I felt the following were average:
- The wooden boards – they were useful for tracking goods and food, but they are simply four wooden boards with holes and minimal art.
- The six sided dice – The dice were also made of wood and their iconography was easy to understand.
I did not like:
- Lack of inclusion of The Late Bronze Age expansion – although this reprint that was shipped after the creation of the original Late Bronze Age print and play expansion, it was not included in the game. You will still need to download and print the new rules and scoresheets.
How to Play:
Below is a high level summary of the game; however, you can download a pdf of the official rules here.
RTtA is played over an undetermined number of rounds in which every player has one turn. Each turn is made up of the following six steps:
- Roll the dice and collect food and/or goods. The number of dice rolled is determined by the number of cities owned. A player can reroll as many dice as they want up to two more times; however, any dice rolled with a skull are locked and cannot be rerolled. The player then collects the goods and food earned by the dice rolled.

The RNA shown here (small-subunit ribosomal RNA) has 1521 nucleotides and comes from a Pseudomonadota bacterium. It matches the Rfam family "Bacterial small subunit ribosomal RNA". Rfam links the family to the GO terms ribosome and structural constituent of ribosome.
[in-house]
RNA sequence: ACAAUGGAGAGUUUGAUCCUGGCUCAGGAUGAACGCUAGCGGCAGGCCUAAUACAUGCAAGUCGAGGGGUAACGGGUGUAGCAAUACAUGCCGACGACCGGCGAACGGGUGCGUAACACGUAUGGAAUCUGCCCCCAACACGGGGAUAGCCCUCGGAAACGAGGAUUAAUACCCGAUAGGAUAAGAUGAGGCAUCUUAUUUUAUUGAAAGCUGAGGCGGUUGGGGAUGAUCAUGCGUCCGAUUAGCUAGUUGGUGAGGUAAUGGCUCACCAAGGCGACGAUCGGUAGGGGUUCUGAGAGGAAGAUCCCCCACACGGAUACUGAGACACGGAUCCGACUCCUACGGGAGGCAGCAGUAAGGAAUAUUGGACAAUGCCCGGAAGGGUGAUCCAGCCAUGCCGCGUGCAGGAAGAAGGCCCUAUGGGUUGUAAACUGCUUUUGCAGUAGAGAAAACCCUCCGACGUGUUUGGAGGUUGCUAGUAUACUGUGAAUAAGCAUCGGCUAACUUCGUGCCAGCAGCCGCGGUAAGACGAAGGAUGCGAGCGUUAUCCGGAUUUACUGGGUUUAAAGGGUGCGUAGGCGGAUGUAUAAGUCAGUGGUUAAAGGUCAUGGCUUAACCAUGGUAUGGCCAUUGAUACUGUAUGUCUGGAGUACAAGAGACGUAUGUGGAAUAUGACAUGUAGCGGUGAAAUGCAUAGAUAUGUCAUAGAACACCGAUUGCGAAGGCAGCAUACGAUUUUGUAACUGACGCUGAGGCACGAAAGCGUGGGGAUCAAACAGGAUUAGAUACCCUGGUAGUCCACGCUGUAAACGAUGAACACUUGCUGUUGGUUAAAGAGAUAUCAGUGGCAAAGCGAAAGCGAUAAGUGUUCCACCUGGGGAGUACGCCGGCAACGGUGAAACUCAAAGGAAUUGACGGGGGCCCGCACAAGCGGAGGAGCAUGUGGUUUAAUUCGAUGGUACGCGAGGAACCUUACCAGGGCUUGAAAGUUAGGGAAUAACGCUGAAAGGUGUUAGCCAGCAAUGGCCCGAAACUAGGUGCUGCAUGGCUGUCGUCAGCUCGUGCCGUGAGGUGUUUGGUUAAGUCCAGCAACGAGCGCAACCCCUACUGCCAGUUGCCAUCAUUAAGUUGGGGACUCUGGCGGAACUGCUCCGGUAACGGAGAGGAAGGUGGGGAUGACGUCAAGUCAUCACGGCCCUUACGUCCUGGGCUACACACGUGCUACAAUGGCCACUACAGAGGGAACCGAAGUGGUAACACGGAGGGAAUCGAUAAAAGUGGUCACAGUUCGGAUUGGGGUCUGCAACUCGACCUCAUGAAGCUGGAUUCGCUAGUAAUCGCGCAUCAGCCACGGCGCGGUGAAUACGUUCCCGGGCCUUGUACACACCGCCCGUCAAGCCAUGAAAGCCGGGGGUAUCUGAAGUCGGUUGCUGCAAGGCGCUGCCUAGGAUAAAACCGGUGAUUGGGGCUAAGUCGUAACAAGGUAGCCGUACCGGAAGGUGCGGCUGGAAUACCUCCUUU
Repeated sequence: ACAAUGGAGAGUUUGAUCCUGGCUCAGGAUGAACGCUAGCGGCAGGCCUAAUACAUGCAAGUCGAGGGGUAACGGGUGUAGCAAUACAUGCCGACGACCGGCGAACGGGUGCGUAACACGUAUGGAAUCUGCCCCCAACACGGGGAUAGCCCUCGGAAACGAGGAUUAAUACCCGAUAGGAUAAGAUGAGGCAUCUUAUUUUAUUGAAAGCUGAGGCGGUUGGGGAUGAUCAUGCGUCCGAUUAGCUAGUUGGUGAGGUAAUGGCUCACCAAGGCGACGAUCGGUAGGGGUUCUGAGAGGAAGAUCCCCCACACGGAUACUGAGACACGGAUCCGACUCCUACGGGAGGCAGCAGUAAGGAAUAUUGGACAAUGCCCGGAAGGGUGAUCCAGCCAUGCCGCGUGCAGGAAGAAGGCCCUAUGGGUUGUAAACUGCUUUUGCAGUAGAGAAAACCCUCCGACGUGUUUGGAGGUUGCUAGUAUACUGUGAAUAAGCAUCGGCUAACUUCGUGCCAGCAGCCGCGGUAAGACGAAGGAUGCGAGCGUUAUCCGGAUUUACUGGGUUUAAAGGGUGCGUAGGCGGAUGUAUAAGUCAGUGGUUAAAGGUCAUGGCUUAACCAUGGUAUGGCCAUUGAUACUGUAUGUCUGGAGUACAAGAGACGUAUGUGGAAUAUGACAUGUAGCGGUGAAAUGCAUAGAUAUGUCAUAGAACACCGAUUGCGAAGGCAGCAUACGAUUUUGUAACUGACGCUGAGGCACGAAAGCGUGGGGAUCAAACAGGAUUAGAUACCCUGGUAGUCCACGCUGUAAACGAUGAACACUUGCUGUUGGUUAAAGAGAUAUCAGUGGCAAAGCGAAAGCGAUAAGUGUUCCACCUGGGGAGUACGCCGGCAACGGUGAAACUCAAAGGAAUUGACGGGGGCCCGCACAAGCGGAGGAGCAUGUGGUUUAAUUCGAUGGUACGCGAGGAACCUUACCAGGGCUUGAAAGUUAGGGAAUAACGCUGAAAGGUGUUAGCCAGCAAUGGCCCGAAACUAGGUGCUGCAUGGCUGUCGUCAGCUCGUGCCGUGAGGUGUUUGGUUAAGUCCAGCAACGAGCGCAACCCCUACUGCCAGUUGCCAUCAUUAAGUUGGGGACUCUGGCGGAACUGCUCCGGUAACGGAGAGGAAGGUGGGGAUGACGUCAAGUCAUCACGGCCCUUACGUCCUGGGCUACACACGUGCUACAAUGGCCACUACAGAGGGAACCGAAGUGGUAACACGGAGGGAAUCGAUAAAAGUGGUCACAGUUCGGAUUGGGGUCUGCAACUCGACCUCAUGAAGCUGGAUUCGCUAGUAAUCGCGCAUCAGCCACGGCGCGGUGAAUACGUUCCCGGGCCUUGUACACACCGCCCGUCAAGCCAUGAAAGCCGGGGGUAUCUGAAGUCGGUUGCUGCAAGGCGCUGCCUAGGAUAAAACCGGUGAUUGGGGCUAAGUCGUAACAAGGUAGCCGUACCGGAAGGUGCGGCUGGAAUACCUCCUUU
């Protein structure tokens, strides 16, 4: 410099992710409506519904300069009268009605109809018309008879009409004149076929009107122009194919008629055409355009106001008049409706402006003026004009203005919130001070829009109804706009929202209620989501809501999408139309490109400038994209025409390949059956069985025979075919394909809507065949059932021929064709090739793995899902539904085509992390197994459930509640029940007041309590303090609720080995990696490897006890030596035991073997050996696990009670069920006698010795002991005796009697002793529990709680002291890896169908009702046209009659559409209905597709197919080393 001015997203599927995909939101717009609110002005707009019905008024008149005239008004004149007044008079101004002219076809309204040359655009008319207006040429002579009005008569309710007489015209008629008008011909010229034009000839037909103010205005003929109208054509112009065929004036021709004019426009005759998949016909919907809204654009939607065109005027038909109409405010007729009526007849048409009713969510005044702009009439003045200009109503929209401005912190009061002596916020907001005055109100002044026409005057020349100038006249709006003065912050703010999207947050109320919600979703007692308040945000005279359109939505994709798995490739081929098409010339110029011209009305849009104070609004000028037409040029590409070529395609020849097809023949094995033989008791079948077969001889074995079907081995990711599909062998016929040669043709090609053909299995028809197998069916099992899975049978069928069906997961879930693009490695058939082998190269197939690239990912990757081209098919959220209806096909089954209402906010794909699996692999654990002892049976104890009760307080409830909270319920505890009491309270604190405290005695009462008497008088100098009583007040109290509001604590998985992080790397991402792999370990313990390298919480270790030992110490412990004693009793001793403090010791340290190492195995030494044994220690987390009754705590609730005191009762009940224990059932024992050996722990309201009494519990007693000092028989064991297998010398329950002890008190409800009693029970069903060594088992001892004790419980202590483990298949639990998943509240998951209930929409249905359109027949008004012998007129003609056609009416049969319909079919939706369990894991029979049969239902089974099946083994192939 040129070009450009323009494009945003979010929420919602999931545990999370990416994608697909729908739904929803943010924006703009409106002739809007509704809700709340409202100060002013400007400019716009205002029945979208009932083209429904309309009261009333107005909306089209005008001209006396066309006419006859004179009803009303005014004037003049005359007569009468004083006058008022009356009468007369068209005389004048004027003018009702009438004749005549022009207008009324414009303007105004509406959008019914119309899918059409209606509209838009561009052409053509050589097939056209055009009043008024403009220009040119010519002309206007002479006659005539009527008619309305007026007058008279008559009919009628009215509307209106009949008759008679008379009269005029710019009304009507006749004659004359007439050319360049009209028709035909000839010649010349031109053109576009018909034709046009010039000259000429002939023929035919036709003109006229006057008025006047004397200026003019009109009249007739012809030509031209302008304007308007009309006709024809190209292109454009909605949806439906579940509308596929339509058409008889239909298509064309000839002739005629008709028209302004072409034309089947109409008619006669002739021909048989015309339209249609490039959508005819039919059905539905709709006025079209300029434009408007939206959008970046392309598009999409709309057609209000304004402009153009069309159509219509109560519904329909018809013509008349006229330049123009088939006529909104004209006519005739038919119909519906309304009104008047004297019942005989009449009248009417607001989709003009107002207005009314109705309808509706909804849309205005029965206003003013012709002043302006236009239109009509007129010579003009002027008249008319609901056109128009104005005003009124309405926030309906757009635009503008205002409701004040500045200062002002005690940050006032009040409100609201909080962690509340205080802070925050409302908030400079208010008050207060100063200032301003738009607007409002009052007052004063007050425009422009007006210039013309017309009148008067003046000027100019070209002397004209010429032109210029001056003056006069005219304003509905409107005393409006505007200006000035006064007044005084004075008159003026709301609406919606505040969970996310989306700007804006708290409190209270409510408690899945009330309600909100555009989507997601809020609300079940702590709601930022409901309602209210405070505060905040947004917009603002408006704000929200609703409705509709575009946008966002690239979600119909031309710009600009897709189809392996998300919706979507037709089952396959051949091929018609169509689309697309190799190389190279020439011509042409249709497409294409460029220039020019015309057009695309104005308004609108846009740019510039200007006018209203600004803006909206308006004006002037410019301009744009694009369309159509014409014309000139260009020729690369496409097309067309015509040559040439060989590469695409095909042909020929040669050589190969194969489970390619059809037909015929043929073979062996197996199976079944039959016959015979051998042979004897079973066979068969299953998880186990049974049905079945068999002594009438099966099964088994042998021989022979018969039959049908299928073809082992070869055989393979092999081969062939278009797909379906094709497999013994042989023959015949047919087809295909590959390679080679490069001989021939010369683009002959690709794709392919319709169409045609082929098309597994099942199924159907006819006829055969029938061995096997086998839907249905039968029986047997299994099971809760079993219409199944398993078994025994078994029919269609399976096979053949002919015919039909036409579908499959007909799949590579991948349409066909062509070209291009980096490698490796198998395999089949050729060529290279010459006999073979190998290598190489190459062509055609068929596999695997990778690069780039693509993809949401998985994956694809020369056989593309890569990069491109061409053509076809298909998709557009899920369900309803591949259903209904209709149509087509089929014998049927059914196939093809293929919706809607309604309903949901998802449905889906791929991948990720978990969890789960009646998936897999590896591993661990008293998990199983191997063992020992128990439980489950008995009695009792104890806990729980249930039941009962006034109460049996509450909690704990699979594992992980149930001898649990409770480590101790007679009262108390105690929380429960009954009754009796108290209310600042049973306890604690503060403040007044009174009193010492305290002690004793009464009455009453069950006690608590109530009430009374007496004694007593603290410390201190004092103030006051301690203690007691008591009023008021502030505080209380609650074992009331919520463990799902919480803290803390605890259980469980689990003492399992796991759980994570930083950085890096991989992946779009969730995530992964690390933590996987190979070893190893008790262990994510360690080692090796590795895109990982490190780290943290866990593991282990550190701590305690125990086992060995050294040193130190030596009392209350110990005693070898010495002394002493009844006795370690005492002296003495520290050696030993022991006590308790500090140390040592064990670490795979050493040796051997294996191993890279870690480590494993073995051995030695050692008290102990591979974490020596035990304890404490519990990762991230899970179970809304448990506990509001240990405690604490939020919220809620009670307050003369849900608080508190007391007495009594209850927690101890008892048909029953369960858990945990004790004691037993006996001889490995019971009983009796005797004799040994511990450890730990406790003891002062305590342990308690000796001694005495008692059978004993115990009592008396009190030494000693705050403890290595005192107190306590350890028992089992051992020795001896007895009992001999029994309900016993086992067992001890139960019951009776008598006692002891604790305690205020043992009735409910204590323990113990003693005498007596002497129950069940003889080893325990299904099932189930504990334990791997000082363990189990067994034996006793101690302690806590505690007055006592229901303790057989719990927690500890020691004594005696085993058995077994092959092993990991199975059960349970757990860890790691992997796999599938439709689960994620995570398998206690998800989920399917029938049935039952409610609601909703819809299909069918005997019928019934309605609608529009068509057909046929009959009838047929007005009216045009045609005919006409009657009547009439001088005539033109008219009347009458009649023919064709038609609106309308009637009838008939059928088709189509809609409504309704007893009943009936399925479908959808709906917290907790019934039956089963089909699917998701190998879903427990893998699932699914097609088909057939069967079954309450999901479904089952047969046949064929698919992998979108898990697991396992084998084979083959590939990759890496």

- Feed cities and resolve disasters, if any. Every city requires one food. If a player does not have the required amount of food, a disaster occurs (glorified way of losing a point) for each unfed city. In addition, any skulls rolled in step one also result in a disaster, the severity if which increases based on the number of skulls rolled.
- Build cities, monuments and/or ships. Any workers generated during step one can be spent to build cities or monuments. Monuments score points for the player, while cities provide extra dice to roll. Finally, ships can be built that allow a player to swap goods without trading with other players.